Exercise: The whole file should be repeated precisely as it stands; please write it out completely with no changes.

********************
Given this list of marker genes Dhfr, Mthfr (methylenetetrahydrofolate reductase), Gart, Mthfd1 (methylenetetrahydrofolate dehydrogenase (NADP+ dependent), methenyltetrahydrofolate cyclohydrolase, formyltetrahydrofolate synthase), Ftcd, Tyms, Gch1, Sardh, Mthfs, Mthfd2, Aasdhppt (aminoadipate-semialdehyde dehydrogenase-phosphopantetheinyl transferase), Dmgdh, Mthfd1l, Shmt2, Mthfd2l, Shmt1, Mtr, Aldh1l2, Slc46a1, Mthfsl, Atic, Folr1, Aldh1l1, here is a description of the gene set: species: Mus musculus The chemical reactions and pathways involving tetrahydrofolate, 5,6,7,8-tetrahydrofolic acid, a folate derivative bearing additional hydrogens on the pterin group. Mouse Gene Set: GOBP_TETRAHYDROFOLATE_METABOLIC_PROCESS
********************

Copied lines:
Given this list of marker genes Dhfr, Mthfr (methylenetetrahydrofolate reductase), Gart, Mthfd1 (methylenetetrahydrofolate dehydrogenase (NADP+ dependent), methenyltetrahydrofolate cyclohydrolase, formyltetrahydrofolate synthase), Ftcd, Tyms, Gch1, Sardh, Mthfs, Mthfd2, Aasdhppt (aminoadipate-semialdehyde dehydrogenase-phosphopantetheinyl transferase), Dmgdh, Mthfd1l, Shmt2, Mthfd2l, Shmt1, Mtr, Aldh1l2, Slc46a1, Mthfsl, Atic, Folr1, Aldh1l1, here is a description of the gene set: species: Mus musculus The chemical reactions and pathways involving tetrahydrofolate, 5,6,7,8-tetrahydrofolic acid, a folate derivative bearing additional hydrogens on the pterin group. Mouse Gene Set: GOBP_TETRAHYDROFOLATE_METABOLIC_PROCESS